Bell, a Textron Inc. company, has announced a cooperative agreement with NASA for an Unmanned Aircraft Systems (UAS) flight demonstration in the National Airspace System (NAS), expected to be conducted in 2020.
The cooperative agreement outlines the goal of progressing toward routine commercial UAS operations in the NAS.
Bell and its collaborative teammates Textron Systems, Xwing, and the University of Massachusetts Amherst’s Center for Collaborative Adaptive Sensing of the Atmosphere (CASA), plan to demonstrate end-to-end commercial mission operations with Bell’s Autonomous Pod Transport 70 (APT70), which will include integrated command and control (C2) and detect and avoid (DAA) technologies.
Collectively, they will explore requirements as they relate to commercial transport missions for medical, law enforcement/parapublic and offshore missions.
“Bell is proud to continue the collaboration of new VTOL UAS technologies to drive a path toward UAS certification and commercialization,” said Scott Drennan, Bell’s vice president of innovation. “We believe the capabilities of our Autonomous Pod Transport, with the support from our team, will enable us to tackle key challenges facing commercial UAS operations today, leading to a successful demonstration.”
Bell will lead the design, development, production and systems integration of APT, while Textron Systems will supply command and control operations, Xwing will provide detect and avoid technologies, and CASA will provide weather avoidance technology.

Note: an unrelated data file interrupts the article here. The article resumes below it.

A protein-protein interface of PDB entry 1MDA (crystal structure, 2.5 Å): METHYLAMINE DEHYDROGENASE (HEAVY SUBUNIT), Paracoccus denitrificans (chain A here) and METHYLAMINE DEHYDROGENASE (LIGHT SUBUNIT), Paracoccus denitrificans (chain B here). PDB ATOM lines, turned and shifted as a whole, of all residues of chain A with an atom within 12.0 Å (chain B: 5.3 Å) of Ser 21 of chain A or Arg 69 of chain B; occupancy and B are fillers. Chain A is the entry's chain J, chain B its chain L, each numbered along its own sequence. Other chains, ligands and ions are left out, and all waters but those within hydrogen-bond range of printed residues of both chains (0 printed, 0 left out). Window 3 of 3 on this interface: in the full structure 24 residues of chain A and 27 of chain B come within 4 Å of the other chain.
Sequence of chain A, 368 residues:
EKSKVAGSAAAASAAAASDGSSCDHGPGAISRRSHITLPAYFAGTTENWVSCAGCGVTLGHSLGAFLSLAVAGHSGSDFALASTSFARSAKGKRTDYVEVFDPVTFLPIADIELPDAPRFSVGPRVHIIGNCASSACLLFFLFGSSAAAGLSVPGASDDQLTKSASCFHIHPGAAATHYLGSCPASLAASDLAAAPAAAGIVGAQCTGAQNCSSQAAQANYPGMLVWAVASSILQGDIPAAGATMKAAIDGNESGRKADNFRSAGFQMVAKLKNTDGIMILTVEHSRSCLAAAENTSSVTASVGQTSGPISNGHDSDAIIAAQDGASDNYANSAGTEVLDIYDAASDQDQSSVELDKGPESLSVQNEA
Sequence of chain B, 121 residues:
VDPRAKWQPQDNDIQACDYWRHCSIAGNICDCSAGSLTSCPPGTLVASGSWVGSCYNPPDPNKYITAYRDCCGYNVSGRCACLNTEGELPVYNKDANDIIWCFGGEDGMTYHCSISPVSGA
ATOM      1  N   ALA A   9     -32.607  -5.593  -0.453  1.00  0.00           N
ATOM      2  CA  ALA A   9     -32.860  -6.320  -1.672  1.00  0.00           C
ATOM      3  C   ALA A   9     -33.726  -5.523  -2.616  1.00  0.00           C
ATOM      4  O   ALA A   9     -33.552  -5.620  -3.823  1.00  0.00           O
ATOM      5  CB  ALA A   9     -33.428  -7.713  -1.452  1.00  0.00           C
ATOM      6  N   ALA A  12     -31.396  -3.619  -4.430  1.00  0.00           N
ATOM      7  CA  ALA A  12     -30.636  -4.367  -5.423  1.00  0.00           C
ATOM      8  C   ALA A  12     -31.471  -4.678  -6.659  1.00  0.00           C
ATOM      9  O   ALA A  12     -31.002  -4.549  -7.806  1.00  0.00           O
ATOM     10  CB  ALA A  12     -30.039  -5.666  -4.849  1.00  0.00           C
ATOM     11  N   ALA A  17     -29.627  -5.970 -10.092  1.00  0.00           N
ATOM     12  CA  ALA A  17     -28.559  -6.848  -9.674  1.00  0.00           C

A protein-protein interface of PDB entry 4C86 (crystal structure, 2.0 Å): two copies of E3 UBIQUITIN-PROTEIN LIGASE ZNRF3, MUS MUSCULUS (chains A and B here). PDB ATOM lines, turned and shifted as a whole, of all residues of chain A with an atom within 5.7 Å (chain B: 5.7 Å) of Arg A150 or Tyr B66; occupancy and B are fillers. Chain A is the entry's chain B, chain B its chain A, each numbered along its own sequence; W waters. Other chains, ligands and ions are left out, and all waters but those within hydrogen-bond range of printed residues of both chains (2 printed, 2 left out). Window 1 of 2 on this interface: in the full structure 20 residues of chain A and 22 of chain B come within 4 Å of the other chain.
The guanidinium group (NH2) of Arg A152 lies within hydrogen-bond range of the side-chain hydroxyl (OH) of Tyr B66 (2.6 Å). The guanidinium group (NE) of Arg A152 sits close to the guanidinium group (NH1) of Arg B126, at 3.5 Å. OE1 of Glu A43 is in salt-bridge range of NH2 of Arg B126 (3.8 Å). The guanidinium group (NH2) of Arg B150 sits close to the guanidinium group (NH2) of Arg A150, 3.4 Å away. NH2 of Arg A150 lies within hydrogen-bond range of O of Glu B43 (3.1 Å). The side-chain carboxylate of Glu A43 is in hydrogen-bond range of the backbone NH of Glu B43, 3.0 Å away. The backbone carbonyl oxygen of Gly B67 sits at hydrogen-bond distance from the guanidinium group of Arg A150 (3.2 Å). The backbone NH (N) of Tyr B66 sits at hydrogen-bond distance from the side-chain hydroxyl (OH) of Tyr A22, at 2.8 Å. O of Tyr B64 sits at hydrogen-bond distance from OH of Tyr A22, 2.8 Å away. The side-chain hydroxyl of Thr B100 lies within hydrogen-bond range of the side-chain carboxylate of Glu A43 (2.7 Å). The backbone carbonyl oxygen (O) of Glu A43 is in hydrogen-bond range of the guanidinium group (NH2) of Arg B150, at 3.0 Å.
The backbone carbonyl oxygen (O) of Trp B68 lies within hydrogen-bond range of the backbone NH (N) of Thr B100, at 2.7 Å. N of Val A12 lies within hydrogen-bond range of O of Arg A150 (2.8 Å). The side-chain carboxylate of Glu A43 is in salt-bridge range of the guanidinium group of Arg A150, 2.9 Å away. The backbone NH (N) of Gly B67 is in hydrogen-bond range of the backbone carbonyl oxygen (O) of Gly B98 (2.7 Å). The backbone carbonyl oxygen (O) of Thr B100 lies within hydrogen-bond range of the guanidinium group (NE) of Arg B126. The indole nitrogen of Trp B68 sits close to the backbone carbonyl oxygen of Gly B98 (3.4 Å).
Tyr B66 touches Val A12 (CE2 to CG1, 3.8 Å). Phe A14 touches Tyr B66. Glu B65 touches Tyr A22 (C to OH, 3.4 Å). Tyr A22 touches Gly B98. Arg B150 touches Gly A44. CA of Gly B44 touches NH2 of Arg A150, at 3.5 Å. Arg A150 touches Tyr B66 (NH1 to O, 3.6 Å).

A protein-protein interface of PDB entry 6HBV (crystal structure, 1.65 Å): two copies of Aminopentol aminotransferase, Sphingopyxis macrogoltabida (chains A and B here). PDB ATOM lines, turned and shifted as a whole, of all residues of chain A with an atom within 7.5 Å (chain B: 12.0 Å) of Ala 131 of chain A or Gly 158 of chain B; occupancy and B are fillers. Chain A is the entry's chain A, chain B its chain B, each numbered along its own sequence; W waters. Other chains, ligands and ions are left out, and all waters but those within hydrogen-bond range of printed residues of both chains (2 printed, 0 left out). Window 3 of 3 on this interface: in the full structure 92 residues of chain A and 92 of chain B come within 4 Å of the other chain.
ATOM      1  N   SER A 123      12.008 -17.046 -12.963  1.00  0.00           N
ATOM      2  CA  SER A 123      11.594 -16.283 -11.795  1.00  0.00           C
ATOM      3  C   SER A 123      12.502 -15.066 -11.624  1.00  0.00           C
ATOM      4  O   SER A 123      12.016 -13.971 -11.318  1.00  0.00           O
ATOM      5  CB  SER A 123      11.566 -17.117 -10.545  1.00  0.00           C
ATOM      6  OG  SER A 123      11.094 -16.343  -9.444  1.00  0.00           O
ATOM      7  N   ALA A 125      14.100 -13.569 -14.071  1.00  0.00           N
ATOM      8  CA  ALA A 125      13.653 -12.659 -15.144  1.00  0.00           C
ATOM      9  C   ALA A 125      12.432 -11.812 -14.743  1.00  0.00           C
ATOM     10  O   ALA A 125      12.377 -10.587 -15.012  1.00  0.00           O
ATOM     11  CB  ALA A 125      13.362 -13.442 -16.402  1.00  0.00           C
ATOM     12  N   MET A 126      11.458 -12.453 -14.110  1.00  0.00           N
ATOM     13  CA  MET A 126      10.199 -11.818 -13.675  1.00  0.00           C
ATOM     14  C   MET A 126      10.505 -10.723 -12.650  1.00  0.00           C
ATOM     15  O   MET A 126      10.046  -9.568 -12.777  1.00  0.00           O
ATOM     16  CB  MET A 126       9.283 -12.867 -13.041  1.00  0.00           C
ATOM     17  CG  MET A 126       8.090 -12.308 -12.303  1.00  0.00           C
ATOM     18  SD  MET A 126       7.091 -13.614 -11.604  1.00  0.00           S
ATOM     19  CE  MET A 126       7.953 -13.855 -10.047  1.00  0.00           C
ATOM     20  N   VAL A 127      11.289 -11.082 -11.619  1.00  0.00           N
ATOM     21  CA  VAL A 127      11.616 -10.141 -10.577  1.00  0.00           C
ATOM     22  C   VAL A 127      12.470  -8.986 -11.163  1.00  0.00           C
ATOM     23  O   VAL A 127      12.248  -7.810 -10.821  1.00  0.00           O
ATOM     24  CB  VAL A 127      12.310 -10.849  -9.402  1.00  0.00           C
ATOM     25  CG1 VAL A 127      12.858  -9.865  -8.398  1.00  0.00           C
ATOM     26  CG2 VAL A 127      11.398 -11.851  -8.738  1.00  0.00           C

“C2 technologies can extend the capabilities of unmanned systems across platforms, domains and users,” said Textron Systems’ vice president of Applied Technology & Advanced Programs Wayne Prender. “Having extensive experience in the unmanned industry for several decades, we look forward to bringing this perspective to such a highly capable team.”
“Some of the key technologies involved here represent a significant step to the safe and widespread commercialization of autonomous VTOL cargo and passenger carrying aircraft,” said Xwing’s founder and CEO Marc Piette. “Xwing is excited to work with Bell, with the support of NASA and the FAA, to accelerate the path to certification of these systems.”
“CASA is excited to collaborate with Bell on the integration of low-altitude weather information into UAS operations,” said Apoorva Bajaj, CASA’s innovation manager. “Precise information on location, timing and severity of thunderstorm activity, wind and rain will help maximize the time UAS operations can be safely conducted.”
Bell’s APT70 utilizes a tail-sitting electric vertical take-off and landing (eVTOL) configuration that is capable of rotation and translation in flight to maximize its performance. APT70 is part of the eVTOL family of vehicles Bell is developing and can reach speeds of more than 100 miles per hour and has a baseline payload capability of 70 pounds.
The project falls under the Integrated Aviation Systems Program office managed at NASA Headquarters in Washington by the agency’s Aeronautics Research Mission Directorate. NASA Armstrong Flight Research Center in Edwards, California, manages both the project and this solicitation and selection for the SIO demonstration.